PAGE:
The Falabella is a small Argentine horse that rarely stands above 32 inches in height. It is considered to be a miniature horse rather than a pony and is as one of the smallest breeds of the present generation of horses. The Falabellas, with generations of selective breeding, can survive in severe weather conditions, and sometimes even better than their taller counterparts. They are characterized by extremely long life.
Evidently, the foals of this breed are very much small and stand around 12 to 22 inches during birth. The baby Falabella would attain adulthood by age three. They are easily trainable and can be taught to drive, as also be utilized as guide animals. The horse consistently passes on temperament, conformation and size, and is frequently used in Olympic sports events like dressage.
|Behavioral Characteristics||Obedient breed with a gentle temperament; loyal, intelligent, easily trainable, affectionate|
|Physical Descriptions||Muscular, firm neck; muscular but short back; stout legs; sloping shoulders; mid-size ears; intelligent eyes|
|Colors||Bay, chestnut, brown, black; spotted; palominos, pintos, and other spotting patterns are also found; red or black leopard-spotted specimens are rare|
|Common Uses||General riding, jumping, dressage|
|Height (size)||8 hands|
|Health Problems||Generally a healthy breed with no breed specific health issues except a genetic disorder relating to its size, which is dwarfism|
|Movements||Even walk; energetic trots with relatively smaller strides|
|Ancestors||Andalusian Horse, Iberian Horse, Criollo Horse, Shetland pony, very small English Thoroughbred|
|Popular Traits||Long-living, strong and hardy, easy maintenance|
|Feeding/Diet||Common horse diet consisting of hay, grass, grains, vegetables, etc.|
|Country of Origin||Argentina|
|Year/Time of Development||19th Century|
|Breed Information||Breed Standards
In the southern regions of South America, a number of horses, whose ancestral stock had developed from the horses of Andalusian and other Iberian bloodlines, developed substantially across the region despite geographic isolation. The Andalusians and Iberians were brought to the western hemisphere by the Spanish people. By the middle of the 19th century, in the southern Buenos Aires province in Argentina, random numbers of these smaller, inbred animals were found in the herds belonging to the Mapuche Indians, the indigenous inhabitants of the continent.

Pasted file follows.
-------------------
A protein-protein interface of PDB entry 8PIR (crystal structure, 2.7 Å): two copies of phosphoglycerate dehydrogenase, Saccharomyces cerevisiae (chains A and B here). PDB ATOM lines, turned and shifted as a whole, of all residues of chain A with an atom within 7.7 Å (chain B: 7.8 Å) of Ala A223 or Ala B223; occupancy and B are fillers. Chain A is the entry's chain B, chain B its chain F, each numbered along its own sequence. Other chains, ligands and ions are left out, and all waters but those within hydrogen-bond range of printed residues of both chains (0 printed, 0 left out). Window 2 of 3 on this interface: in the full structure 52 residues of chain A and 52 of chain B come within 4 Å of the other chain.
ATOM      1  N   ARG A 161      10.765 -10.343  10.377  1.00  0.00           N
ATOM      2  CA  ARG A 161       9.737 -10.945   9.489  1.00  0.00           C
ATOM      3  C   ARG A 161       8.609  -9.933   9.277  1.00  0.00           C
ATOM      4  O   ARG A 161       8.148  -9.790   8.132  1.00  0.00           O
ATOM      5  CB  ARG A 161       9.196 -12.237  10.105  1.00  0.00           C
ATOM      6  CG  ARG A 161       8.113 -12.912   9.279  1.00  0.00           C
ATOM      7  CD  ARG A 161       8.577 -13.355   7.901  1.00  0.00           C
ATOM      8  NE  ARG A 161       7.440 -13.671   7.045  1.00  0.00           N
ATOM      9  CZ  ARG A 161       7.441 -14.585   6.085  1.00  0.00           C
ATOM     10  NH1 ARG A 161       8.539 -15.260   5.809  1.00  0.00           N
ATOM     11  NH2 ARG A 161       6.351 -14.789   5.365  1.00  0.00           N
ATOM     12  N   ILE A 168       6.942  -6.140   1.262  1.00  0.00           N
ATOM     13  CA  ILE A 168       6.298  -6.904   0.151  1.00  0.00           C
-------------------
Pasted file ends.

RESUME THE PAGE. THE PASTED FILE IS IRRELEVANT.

In 1868, Patrick Newtall initiated a breeding program of the Falabella using the local horses from the stocks of the Criollo. This marked the very first development of the Falabella breed. However, after the death of Newtall, Juan Falabella, his son-in-law usurped the horses and their breeding methods. It was then that Welsh Pony, Shetland Pony, and small Thoroughbreds were incorporated into the program by Juan in order to add additional bloodlines to develop miniature sizes within the herd. After considerable inbreeding, Juan succeeded in his venture.
Later, in 1940, Juan’s descendant, Julio C. Falabella, created a formal breed registry, the Establecimientos Falabella (now known as the Asociación de Criadores de Caballos Falabella or, the Falabella Horse Breeders Association). Julio decided to work on acquiring a consistent height of his horses initially achieving an average size that is lesser than 100 cm (40 in). In the latter days, a horse that abided by the modern standard – averaging to around 76 cm (30 in) by height – was developed by the breeders.
It was first in 1962 that US imported these horses as a dozen of these stallions were sold to Regina Winery in Etiwanda, California by an Argentinian named John Aleno. Aleno bought these horses from Julio. In modern day USA, most of the miniature horses are the descendants of the horses that Julio sold to Aleno.